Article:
But that’s not the only issue.

  Continue reading IDGI: Christina Hoff Sommers Fans

LiveJournal QOTD #4248: Vaccinations

LiveJournal Question of the Day #4248: Vaccinations

What are your thoughts on vaccinations? Do you personally believe they play any role in the development of autism or other chronic diseases? What diseases would you like to see a vaccine manufactured against over your lifetime?

Vaccinations are necessary to prevent epidemics and to prevent deadly & debilitating infections. It is the responsibility of all who are able to take them. This provides a herd immunity, which covers those who are unable to take them and those whose immune systems cannot handle the illnesses.

They play absolutely no role in autism. This has been proven with study after study. It has also been discredited as a theory because of Wakefield’s well-known fraud. Most other chronic illnesses that are “linked” to vaccines are not actually from the vaccines. They are actually coincidental. Researchers and vaccine manufacturers to have a responsibility, though, to make sure that vaccines are always healthy.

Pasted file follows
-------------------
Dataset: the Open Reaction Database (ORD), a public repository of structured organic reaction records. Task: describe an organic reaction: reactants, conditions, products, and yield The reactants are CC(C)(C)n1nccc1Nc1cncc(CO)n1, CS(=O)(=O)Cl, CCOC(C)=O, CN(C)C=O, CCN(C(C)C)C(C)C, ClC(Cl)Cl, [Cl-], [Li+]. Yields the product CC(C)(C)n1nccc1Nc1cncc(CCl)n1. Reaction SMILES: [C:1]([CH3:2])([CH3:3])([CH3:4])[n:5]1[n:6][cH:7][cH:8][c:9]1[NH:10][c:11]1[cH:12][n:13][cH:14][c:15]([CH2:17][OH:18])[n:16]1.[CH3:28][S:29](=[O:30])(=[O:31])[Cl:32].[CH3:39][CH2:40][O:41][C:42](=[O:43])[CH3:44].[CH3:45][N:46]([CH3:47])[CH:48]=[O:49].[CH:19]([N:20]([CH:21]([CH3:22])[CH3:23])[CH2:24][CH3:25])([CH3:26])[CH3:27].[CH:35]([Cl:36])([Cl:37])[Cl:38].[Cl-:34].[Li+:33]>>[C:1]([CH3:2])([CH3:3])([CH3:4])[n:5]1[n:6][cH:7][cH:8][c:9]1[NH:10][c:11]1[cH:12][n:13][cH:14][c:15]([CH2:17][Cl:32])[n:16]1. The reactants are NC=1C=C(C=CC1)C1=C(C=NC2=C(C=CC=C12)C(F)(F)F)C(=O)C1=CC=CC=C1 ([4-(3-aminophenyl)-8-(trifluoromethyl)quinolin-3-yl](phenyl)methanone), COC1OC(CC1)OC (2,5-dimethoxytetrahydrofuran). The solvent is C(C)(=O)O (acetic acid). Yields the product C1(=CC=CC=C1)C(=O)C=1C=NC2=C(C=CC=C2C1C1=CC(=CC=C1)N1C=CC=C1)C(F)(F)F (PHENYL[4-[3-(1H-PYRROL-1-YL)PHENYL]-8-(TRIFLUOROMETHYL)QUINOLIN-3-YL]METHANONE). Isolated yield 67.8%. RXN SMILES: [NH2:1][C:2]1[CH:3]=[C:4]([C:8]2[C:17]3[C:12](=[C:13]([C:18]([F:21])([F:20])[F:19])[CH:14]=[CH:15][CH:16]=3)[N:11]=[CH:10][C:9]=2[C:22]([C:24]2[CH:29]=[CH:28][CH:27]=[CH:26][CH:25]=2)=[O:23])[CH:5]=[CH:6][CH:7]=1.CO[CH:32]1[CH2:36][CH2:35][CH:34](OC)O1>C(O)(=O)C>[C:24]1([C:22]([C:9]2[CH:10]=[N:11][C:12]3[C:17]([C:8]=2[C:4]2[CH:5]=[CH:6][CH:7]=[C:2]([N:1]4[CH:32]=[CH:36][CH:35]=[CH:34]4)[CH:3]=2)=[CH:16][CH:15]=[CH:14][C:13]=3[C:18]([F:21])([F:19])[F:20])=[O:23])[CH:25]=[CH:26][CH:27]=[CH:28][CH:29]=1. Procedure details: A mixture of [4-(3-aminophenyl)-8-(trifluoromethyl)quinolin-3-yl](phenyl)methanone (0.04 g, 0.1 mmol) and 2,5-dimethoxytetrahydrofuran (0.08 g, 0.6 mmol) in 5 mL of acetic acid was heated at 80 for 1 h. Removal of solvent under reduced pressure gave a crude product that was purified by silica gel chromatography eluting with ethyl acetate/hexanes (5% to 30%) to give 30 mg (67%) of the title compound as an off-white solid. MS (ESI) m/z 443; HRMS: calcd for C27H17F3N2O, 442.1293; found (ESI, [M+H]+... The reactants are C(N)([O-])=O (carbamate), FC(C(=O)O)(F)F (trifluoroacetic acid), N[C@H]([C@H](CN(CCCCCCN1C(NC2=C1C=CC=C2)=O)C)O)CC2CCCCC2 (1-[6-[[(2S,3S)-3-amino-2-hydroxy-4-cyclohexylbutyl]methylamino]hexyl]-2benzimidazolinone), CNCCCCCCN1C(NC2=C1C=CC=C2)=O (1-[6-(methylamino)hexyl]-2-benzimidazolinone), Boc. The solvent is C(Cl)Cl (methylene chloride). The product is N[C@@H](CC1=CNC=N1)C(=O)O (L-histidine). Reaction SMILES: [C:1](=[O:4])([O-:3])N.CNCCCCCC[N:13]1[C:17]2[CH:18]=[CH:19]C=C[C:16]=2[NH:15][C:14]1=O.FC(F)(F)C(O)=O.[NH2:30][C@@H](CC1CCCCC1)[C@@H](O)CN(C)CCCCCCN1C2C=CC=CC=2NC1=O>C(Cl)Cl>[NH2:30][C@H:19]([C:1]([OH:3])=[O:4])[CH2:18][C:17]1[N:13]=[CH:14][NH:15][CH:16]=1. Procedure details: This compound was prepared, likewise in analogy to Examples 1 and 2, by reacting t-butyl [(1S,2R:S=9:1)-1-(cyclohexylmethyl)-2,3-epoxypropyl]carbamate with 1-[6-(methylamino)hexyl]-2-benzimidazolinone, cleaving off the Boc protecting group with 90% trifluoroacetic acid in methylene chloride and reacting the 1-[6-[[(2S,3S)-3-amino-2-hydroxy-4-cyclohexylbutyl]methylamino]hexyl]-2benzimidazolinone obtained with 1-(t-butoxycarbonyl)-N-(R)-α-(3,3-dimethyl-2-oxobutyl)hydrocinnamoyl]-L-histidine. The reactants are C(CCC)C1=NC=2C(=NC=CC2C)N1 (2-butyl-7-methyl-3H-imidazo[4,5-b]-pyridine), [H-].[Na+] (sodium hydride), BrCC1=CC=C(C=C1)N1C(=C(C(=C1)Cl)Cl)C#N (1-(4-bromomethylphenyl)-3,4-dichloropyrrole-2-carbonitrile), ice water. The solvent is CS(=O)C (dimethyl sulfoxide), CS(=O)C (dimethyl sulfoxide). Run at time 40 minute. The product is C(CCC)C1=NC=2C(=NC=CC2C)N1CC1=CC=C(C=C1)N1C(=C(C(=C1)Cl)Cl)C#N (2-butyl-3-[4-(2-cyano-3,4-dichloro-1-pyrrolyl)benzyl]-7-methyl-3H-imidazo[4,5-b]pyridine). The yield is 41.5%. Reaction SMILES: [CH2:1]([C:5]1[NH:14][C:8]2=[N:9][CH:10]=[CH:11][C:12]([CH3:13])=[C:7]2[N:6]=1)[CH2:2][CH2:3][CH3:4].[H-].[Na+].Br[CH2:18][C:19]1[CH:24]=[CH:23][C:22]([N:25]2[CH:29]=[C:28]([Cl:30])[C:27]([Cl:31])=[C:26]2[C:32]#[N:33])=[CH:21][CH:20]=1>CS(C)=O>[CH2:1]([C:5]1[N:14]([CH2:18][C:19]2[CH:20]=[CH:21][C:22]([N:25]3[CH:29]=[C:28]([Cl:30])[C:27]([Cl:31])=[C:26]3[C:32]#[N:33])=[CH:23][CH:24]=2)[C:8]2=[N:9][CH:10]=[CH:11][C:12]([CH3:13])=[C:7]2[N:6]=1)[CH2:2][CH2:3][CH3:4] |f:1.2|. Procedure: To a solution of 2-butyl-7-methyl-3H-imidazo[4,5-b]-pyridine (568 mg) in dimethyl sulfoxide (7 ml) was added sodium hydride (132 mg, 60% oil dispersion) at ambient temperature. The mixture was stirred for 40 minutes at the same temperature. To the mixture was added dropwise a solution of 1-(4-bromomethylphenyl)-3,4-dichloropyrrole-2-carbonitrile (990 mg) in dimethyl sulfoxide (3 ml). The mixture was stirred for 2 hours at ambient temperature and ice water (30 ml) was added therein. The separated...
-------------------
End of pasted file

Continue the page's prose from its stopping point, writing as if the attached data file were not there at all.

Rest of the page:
The first future vaccine that pops into my mind in the HIV vaccine, which is already being worked on. Other important ones could include Malaria, Ebola, Chagas disease, dengue fever, parasitical infections, and other diseases that endanger over a billion lives in various parts of the world.

Review: The Man Without a Face: The Unlikely Rise of Vladimir Putin

The Man Without a Face: The Unlikely Rise of Vladimir Putin